I went to my daughters’ Thanksgiving performance at their school yesterday. It was long, adorable, stuffy (augmented by my 3 year-old son who was stationed on my lap for the entire nearly 1 and a half hours – passed out. If we were home, he wouldn’t have napped, but the lights go out and he’s history). This is now the fourth such event I have attended at their school and it was the usual variation on the same theme - third grade does a square dance routine, fourth graders pull out the recorders, pre-k and kindergartners sing along to a tape - an accomplishment in itself in that fifty 4 and 5 year olds are on the stage for five minutes, standing in a somewhat orderly fashion with no tears.
This year they did add something new. Every first grader stepped forward and said what they were thankful for:
“My video game.”
“My bearded lizard.”
I don’t know what a bearded lizard is but I laughed along with the rest of the audience. I started thinking about what I am thankful for and brought it up with my daughters over breakfast this morning. I started the conversation by asking the girls if they knew why we celebrated Thanksgiving. Now mind you, I have this conversation with them every year, yet clearly my storytelling is not making an impact. Faced with blank stares (what are they teaching them at this school anyway?) I told them the story of the pilgrims who first came to America and celebrated their harvest with Native Americans with a giant feast. And how they all sat together and gave thanks. Then the three of us talked about what we were thankful for. My 7 year old automatically said “You.” My 5 year old said “Food,” which she doesn’t eat that much of. And I thought about what I am thankful for: Three healthy children. A loving husband. My health. A sense of humor. Patience. A supportive family. Friends. A roof over my head and food on the table. The basics – notice that my girls and I hit on the same blessings – not the shoes I just bought or a webkinz.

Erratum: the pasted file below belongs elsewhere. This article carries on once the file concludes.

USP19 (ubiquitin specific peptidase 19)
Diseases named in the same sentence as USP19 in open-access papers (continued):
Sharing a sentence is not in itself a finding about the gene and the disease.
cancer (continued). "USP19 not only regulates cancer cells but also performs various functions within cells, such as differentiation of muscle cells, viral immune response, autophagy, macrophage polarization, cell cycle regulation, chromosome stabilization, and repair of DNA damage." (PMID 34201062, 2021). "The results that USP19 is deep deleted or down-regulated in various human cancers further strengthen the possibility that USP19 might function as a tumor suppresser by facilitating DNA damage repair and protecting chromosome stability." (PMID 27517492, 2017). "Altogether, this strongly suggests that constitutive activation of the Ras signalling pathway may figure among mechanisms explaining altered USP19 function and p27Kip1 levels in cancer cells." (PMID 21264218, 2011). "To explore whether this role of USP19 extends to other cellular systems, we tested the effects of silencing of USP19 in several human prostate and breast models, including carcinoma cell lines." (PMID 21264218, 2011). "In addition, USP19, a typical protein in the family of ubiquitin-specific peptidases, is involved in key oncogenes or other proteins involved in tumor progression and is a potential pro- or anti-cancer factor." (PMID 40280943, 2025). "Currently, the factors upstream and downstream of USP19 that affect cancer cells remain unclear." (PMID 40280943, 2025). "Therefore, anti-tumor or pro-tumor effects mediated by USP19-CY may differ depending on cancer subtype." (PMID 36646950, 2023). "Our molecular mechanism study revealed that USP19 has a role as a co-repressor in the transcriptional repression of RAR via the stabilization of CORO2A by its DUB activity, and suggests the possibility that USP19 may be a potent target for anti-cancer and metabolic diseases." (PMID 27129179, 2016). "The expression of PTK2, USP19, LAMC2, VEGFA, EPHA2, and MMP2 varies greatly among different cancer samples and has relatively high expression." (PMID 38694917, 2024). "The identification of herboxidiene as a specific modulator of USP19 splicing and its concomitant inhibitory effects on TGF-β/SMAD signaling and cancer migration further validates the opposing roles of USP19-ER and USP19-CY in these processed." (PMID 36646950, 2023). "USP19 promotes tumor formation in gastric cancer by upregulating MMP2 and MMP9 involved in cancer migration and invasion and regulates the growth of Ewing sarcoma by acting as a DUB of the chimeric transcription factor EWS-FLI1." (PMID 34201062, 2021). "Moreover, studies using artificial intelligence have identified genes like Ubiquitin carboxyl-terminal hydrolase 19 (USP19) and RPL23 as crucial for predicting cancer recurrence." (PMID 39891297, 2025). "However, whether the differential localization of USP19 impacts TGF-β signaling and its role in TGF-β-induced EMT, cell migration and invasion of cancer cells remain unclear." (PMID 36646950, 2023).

So on Thanksgiving – one of my favorite holidays as it’s not about the gifts, but getting together and eating delicious food – make sure to ask your kids what they are thankful for – and in turn tell them too. I love it when everyone at the Thanksgiving table says what they are thankful for. Yes, I have turned into that grownup that I rolled my eyes at in high school. It must happen to everyone. Another idea I just heard of is to have everyone write what they are thankful for on a slip of paper, put it in a bowl, and then the messages are read aloud at dinner, and kept anonymous. This simple act reminds us of why we get together and how lucky we are to be with people we love, whether it be 2 others or 30. It’s not just the football and the turkey, it’s the people. And the bearded lizard. Happy Thanksgiving.